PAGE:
Kevin Reilly, The Human Journey, Chapter 6
Website: Wayfinders – http://www.pbs.org/wayfinders/polynesian.html & http://www.pbs.org/wayfinders/polynesian2.html
Website: Pacific Migrations http://www.teara.govt.nz/en/pacific-migrations (click on “Next” button at bottom of each page to read all nine pages)
Website: Traditional Marshallese Stick Chart Navigation – http://marshall.csu.edu.au/Marshalls/html/essays/es-tmc-2.html
Website: Polynesian Stick Charts – http://thenonist.com/index.php/thenonist/permalink/stick_charts
After reading Chapter 6 and the material at the websites, and viewing the videos, please make a 350-word initial post that answers the following questions about the primary sources:
Before the modern era, most Pacific Islanders navigated the Pacific by forming mental maps of their natural environment, particularly the stars and other celestial bodies, ocean swells, prevailing winds, and by observing the flight of migratory and land-based birds and island-influenced cloud cover. Many developed sophisticated memory aids like stick charts, a form of ocean and island map, what geographers today call hydrographic maps. Maps are cultural constructs and come in all forms. Maps are usually defined as two-dimensional (often printed or drawn) representations of three-dimensional space. The stick charts are made from coconut palms or pandanus reed and cowrie shells. The charts were not taken as actual maps on voyages. They were left on shore. What can the shape, construction, and layout of these stick charts tell you about the culture that produced them as well as its view of its environment? In what ways are stick charts maps? In what ways are they not?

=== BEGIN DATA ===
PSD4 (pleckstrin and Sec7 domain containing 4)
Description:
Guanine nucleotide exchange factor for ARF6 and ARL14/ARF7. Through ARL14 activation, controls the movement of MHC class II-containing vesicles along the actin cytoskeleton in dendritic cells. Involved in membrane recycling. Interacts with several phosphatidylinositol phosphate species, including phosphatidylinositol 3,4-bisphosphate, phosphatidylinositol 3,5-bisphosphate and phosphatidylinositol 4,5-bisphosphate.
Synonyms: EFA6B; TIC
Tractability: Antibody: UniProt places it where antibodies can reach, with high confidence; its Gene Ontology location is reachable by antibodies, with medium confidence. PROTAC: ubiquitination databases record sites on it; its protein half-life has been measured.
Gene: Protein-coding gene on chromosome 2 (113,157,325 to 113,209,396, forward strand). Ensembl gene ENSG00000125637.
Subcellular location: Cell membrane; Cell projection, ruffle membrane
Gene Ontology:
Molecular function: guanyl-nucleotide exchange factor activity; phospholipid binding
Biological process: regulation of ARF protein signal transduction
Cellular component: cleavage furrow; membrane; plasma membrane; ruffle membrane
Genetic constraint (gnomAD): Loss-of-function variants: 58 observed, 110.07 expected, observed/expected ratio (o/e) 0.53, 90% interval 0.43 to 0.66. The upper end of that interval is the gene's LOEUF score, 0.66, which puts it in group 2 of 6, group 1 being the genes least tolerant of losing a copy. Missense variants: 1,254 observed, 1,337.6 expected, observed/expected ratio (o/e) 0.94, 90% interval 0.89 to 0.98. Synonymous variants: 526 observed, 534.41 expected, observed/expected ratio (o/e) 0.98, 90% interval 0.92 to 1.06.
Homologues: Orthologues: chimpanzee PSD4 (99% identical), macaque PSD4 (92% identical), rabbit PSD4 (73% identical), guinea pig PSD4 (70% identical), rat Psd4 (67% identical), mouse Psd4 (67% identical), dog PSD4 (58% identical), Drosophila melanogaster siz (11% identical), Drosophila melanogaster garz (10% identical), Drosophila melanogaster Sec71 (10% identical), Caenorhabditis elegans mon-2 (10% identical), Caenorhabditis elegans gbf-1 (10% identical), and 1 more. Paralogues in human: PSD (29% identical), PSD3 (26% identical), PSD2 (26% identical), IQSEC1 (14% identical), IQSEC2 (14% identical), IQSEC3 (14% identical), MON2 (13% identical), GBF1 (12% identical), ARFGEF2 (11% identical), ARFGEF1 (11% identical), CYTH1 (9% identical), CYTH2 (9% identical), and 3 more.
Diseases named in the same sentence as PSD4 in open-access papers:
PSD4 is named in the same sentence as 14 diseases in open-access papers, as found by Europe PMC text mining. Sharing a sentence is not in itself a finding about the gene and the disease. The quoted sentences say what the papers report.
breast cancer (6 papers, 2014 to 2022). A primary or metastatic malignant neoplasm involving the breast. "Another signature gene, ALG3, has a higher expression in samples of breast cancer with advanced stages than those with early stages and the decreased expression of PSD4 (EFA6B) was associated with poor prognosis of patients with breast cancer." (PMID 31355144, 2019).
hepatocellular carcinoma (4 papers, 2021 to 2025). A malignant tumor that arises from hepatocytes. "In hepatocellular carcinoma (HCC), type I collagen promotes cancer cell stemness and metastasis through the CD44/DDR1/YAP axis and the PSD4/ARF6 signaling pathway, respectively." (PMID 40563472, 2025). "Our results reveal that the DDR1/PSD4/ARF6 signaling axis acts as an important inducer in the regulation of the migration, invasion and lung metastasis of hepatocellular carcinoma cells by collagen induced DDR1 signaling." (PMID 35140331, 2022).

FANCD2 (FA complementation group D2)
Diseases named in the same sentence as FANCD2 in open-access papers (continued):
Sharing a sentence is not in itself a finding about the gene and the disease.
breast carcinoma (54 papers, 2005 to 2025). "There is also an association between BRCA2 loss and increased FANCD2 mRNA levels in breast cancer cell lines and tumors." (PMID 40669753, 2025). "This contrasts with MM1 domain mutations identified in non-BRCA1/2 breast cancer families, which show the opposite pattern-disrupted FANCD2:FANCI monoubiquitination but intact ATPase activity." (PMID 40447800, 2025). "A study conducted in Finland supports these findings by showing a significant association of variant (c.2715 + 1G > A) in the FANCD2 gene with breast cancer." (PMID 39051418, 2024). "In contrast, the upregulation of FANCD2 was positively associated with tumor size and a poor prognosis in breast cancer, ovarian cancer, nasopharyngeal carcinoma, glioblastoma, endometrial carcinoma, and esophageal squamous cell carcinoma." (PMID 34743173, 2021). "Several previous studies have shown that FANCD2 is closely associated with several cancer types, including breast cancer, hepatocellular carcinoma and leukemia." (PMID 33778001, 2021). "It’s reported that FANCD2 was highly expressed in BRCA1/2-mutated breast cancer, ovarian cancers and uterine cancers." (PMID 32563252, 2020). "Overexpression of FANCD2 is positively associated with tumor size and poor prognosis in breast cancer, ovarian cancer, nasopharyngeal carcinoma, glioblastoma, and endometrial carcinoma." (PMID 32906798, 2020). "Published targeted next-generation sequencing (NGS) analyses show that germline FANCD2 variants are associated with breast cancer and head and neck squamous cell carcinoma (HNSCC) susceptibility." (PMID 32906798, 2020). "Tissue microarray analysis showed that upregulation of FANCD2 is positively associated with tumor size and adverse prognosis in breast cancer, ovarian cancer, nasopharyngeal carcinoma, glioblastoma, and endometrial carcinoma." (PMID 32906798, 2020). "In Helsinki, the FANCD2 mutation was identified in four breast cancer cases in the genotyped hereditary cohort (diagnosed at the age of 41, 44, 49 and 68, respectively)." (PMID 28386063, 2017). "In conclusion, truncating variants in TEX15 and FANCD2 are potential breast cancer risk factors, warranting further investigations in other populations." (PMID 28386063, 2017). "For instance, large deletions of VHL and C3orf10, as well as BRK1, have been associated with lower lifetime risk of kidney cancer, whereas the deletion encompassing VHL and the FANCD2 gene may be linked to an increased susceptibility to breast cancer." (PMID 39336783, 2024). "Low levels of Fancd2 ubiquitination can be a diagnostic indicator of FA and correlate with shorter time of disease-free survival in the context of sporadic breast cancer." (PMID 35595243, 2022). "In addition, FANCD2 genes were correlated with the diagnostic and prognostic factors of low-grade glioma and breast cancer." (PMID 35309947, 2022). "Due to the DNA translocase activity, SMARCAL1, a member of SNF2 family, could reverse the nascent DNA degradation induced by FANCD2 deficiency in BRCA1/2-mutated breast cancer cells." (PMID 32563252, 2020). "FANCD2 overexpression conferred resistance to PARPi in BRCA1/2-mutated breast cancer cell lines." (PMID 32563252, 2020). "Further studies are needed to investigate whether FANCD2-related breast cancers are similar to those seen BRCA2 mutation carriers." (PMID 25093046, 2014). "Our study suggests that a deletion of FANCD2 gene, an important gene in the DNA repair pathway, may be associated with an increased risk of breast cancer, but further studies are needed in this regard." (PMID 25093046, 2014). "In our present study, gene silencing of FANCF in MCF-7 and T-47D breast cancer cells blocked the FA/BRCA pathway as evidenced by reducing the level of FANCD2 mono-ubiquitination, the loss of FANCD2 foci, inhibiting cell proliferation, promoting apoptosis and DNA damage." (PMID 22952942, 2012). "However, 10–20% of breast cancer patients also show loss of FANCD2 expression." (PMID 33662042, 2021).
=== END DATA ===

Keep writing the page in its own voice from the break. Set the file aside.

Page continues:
Be sure to go beyond the technical analysis given below the stick chart images by incorporating information from the other websites and the textbook reading.